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Unformatted text preview: Statistical Methods I (EXST 7005) Page 80 Chi Square Goodness of Fit
This test is similar to the Chi Square test of independence, but instead of deriving the expected
values from the row and column sums, the expected values are derived from some theoretical
distribution.
In a flowering plant with incomplete dominance a cross between a red flowered parent (RR) and a
white flowered parent (rr) is expected to yield offspring with pink flowers (Rr). If the
offspring are then crossed with each other, a ratio of 9:6:1 or red to pink to white flowered
offspring should result. In one particular experiment the offspring produced the observed
results of 153 red, 72 pink and 17 white plants. Does this result conform to the expected
results?
1) H0: Results follow the expected proportions
2) H1: Results do not follow the expected proportions
3) Assume IID r.v.
4) Set α (at say 0.05 or 0.01 as before). Calculate the critical value where the chi square results
for this test have c–1 = 2 degrees of freedom (where c is the number of column or the number
of categories, 3 in this case). The critical value for α = 0.05 is 5.991 and for α = 0.01 it is
9.210.
5) Conduct an experiment to obtain results. We got 242 flowers from our experiment.
Expected ratio
Expected proportions
Observed numbers
Expected numbers
Chi square Red
9
0.5625
153
136.13
2.09 Pink
6
0.3750
72
90.75
3.87 White
1
0.0625
17
15.13
0.23 Total
16
242
6.2 6) Compare the calculated chi square value to the test statistic. The calculated value (6.2) does
exceeds the test statistic value of α = 0.05, but not for α = 0.01.
Tabular Chi square values
n=3
d.f. = 2
Actual P(>χ2) alpha
0.1
0.0500
0.0100
0.0010
0.0451 Chi square value
4.605
5.991
9.210
13.815 7) In this case we reject the null hypothesis and might term our result as a “statistically
significant” departure from the expected result under the null hypothesis. As a published
result we may wish to state that the P value was 0.0451, clearly indicating that our result was
significant at the 0.05 level of α, but not at a higher level. SAS example 3b of the Chi square Goodness of Fit test in SAS
See computer output SAS example 3c – testing a simple ratio with Chi square
See computer output James P. Geaghan Copyright 2010 Statistical Methods I (EXST 7005) Page 81 A final note on the Chi square tests of hypothesis.
Although tests of hypothesis about variances may be either directional or nondirectional, the chi
square tests of independence are directional. Small values of the chi square statistics for these
tests indicate that the null hypothesis is met very well since the observed values are very close
to the expected values. It is only with larger departures of the expected values from the
observed values that the chi square statistic should be rejected. Therefore, it is only
excessively large chi square values that cause the null hypothesis to be rejected and this would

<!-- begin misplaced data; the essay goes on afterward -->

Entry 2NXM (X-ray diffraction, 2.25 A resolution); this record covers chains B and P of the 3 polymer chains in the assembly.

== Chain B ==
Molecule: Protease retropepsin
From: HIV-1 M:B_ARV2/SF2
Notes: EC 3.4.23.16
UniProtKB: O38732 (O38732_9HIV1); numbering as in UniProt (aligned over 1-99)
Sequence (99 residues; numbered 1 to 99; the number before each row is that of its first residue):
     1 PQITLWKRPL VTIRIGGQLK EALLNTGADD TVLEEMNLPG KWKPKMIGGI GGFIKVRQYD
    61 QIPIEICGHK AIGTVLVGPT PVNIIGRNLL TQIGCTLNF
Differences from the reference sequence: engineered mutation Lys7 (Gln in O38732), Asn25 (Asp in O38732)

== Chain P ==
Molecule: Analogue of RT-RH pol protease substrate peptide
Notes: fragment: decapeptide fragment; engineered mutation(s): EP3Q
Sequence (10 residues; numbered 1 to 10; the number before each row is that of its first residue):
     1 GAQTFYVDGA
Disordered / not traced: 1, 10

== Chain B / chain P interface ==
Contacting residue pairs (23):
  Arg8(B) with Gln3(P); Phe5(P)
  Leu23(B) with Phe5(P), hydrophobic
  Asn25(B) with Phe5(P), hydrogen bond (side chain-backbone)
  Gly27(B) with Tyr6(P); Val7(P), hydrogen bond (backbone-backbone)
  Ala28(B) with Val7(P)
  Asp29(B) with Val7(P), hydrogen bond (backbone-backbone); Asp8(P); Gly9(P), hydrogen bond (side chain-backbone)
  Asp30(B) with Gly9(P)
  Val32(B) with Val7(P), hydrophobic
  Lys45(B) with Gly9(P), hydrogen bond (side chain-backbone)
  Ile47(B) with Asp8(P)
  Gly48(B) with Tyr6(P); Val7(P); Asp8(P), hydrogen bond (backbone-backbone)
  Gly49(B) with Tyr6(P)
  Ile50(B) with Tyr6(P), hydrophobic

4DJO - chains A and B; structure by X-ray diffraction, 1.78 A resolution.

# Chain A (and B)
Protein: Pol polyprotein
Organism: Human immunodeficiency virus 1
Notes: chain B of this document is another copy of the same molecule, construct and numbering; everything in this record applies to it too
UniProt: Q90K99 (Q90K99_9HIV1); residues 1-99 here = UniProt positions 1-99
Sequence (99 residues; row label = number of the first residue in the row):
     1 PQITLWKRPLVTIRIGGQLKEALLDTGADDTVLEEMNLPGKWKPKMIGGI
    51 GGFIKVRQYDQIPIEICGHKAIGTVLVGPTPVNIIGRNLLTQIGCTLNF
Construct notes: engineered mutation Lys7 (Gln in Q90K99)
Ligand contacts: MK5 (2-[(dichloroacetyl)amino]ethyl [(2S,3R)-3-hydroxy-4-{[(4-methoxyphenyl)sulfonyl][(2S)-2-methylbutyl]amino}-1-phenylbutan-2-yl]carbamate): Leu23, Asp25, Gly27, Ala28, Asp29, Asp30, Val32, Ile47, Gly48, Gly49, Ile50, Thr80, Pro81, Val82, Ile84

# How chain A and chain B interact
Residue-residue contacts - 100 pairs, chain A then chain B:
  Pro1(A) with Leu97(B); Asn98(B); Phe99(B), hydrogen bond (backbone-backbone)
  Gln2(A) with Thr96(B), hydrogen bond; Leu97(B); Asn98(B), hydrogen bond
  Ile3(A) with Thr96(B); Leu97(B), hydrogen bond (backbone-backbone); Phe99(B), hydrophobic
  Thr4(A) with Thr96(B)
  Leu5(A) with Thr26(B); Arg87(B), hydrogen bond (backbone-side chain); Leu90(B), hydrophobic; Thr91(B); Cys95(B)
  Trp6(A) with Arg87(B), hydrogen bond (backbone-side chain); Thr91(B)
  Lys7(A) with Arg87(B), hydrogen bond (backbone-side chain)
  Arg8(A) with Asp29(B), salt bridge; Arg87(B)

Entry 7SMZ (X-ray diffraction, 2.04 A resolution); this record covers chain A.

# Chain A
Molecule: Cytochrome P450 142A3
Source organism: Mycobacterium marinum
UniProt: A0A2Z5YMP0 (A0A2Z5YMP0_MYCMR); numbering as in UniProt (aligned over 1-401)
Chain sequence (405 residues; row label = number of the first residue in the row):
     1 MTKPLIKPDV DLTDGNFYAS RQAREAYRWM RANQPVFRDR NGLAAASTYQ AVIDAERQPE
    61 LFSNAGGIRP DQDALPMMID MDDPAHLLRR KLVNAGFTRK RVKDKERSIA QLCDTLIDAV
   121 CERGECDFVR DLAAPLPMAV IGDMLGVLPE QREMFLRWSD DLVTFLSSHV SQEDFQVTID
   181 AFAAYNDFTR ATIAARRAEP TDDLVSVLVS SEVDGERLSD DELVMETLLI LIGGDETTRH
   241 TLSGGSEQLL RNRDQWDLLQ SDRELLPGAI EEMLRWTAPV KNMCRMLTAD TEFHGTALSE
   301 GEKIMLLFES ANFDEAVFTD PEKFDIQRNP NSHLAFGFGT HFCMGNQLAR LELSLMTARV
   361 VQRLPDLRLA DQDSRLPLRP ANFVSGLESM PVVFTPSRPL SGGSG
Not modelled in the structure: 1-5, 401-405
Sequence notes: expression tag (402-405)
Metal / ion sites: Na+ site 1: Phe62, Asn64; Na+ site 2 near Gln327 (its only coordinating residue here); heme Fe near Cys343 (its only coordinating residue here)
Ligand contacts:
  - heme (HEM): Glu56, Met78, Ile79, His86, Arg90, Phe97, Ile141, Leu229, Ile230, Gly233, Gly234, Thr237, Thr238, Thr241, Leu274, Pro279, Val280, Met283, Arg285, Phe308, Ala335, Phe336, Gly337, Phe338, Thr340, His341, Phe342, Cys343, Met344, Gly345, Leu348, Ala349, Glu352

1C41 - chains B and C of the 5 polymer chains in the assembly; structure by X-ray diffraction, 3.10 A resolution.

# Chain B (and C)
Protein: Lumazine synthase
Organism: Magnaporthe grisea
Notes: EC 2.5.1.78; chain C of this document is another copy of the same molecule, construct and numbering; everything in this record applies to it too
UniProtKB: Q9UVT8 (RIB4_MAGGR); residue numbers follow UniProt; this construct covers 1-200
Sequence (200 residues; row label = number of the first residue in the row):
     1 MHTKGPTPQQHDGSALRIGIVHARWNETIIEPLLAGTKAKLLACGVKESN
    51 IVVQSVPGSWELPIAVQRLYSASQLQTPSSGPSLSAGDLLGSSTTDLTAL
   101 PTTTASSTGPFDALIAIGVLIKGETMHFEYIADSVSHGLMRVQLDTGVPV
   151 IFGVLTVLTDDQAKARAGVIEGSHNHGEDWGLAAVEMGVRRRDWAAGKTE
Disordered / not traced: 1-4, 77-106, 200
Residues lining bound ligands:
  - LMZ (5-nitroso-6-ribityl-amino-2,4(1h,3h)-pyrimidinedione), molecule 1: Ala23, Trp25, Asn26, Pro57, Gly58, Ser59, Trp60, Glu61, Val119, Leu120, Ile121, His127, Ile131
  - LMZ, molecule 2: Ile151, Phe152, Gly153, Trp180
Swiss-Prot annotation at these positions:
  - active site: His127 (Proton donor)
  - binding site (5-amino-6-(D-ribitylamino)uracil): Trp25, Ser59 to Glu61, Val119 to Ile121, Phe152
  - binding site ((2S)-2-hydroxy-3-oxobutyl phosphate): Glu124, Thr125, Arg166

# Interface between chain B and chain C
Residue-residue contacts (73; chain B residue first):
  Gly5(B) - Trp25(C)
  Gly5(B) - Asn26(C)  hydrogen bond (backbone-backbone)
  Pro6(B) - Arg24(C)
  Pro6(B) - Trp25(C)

be a one tailed test. Summary
The Chi square distribution
The Chi square distribution can be derived as the square of the Z distribution.
Sample variances are Chi square distributed
The Chi square distribution can be used to test hypotheses about variances.
The distribution has only one parameter, γ, (and is different for every γ) the distribution is non–
negative and asymmetrical. The variance of the distribution is 2γ.
Hypothesis testing employs the form of the distribution χ 2 ≤ SS σ 02 For testing variance we assume the variable Yi is a Normally and Independently distributed
random variable (NID r.v.) In the Chi square tables
Degrees of freedom are on the left and a different distribution is given in each row.
Selected probabilities in the upper TAIL of the distribution is given in the row at the top of the
table.
The distribution is NOT symmetric, so the probabilities at the top must be used for both upper
and lower limits. In addition to tests of variances, the Chi square can be used to do
Test of Independence
Test of Goodness of Fit
For these tests we assume Yi is an Identically and Independently distributed random variable
(IID r.v.)
In SAS the Chi square test of independence can be done with PROC FREQ. James P. Geaghan Copyright 2010 Statistical Methods I (EXST 7005) Page 82 The F test
This test can be used to either,
test the equality of population variances – our present topic
test the equality of population means (this will be discussed later under ANOVA)
The F test is the ratio of two variances (the ratio of two chi square distributions) Given two populations
Population 1
Mean
Variance Population 2 μ1 μ2 σ 2
σ2 2
1 Draw a sample from each population
Population 1 n2
γ2 Y
1
S12 Sample variance Population 2 n1
γ1 Sample size
d.f.
Sample mean Y2
2
S2 To test the Hypothesis
H 0 : σ 12 = σ 22
2
H 1 : σ 12 ≠ σ 2 (directional, or one sided, hypotheses are also possible) The test statistic is F = σ 12 σ 22 which has an expected value of 1 under the null hypothesis. In practice there will be some variability, so we need to define some reasonable limits and
this will require another statistical distribution. The F distribution
1) The F distribution is another family of distributions, each specified by a PAIR of degrees of
freedom, γ1 and γ2.